Lecture 3 (Quiz 2)

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tgherasim
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301004
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Lecture 3 (Quiz 2)
Updated:
2015-04-18 01:16:51
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Micro
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Microbiology
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Lecture 3
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  1. Microbe Types?
    • Prokaryotes (Bacteria and Archaea)
    • Fungi
    • Protozoa
    • Algae
    • Helminthes
    • Viruses
  2. Prokaryotes
    • Bacteria and Archaea
    • Bacteriology: The study of bacteria
    • Cell walls have peptidoglycan
    • Binary Fission
    • Flagella: whip-like tail that propels it through liquid medium. Bacteria move AGAINST their flagella (so backwards).
  3. Archaea
    • Extremophiles (hot temps, salt, extreme enviroments)
    • Cell walls have NO peptidoglycan
  4. Fungi
    • Mycology: the study of fungus
    • Cell wall made of chitin (also outer shell of lobsters)
    • Absorb nutrients through cell wall
    • Decomposers
    • Account for 10% of hospital infections
  5. Protozoa
    • Protozoology: the study of protozoa
    • Single celled eukaryotic organisms, like microscopic animals
    • Move by pseudopods (pulling themselves along a surface), flagella (move AGAINST their flagella), and cilia (help propel through liquid)
    • Can be pathogenic
  6. Algae
    • Phycology: the study of algae
    • Photosynthesis
    • Aquatic
    • Cell wall is cellulose
  7. Helminthes
    • Parasitic worms
    • Parasitology: the study of parasites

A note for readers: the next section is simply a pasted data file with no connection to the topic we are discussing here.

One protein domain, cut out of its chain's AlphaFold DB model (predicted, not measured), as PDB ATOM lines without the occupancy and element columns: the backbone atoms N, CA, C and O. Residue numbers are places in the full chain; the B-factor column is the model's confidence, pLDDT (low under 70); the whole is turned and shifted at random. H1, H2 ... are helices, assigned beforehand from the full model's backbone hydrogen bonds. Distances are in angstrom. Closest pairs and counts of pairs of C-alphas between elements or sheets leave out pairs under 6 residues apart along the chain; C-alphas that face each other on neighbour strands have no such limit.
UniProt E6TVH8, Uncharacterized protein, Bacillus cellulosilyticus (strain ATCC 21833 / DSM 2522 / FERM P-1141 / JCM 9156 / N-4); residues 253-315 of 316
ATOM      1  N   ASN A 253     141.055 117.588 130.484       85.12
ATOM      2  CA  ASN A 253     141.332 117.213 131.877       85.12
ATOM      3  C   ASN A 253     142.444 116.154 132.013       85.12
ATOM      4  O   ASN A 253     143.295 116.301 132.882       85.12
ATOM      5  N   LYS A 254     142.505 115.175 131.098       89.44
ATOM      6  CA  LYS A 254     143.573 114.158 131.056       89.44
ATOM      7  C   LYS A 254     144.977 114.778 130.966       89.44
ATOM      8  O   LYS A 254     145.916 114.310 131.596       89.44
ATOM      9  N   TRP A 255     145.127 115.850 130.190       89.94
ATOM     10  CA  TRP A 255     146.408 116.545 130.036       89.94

• Tapeworms are an example of a FLATWORM
    • Hookworms are an exmple of a ROUNDWORM
    • Microscopic life stage
  8. Viruses
    • Not truly alive
    • Obligate intracellular parasites
    • Capsid: protein coat surrounding nucleic acid (DNA or RNA)
    • Must have DNA or RNA
    • Viroid: Piece of RNA that affects plants
    • Prions: Misfolded protein (Mad Cow Disease)
  9. Sizes of Microbes
    • 1000 micrometers (μm) = 1 millimeter (mm)
    • 1000 nanometers (nm) = 1 micrometer (μm)
    • *STUDY HOW TO CONVERT BETWEEN THEM*
    • i.e. Convert 100 μm to nm?
    • -Since going from big to small, move decimal to right 3. Answer: 100,000 nm
  10. History of Microbes
    Early: Bible plauges (leprosy), Roman Gladiators (stuck swords in dead men before fighting), Greek Plague survivors
  11. The Microscope
    • Opened our eyes on: what cells were made of, the different types of cells in our bodies, that microbes existed and made us sick, microbes and microscopy has changed the way we look at the world
    • Made of cells, different kinds of cells, microorganisms, disease causing microbes
  12. Robert Hooke
    • First compound scope (2 lenses)
    • His microscope worked by lighting an oil lamp, getting the sunlight to direct through his water flask and then focused it through glass onto the specimen, then looked through the eyepiece.
    • Cell Theory: All living things are composed of cells.
  13. Anton Van Leeuwenhoek
    • Much better microscopes, 300x magnification, “Animalcules”
    • Small! There was a lens, specimen holder (for spit), focus screw, and handle.
  14. Spontaneous Generation
    • Some forms of life could arise spontaneously from non-living matter.
    • Redi tried to disprove: only proved maggots, not microbes (3 jars)
    • Lavoisier: Oxygen needed not the Vital Life Force
    • Virchow: Biogenesis (life from life)
    • Pasteur: Eventually, many models later, disproves spontaneous generation. Did it with swan-necked flask (purified water, wanted to see if microbes from air would crawl up tube, didn't happen)

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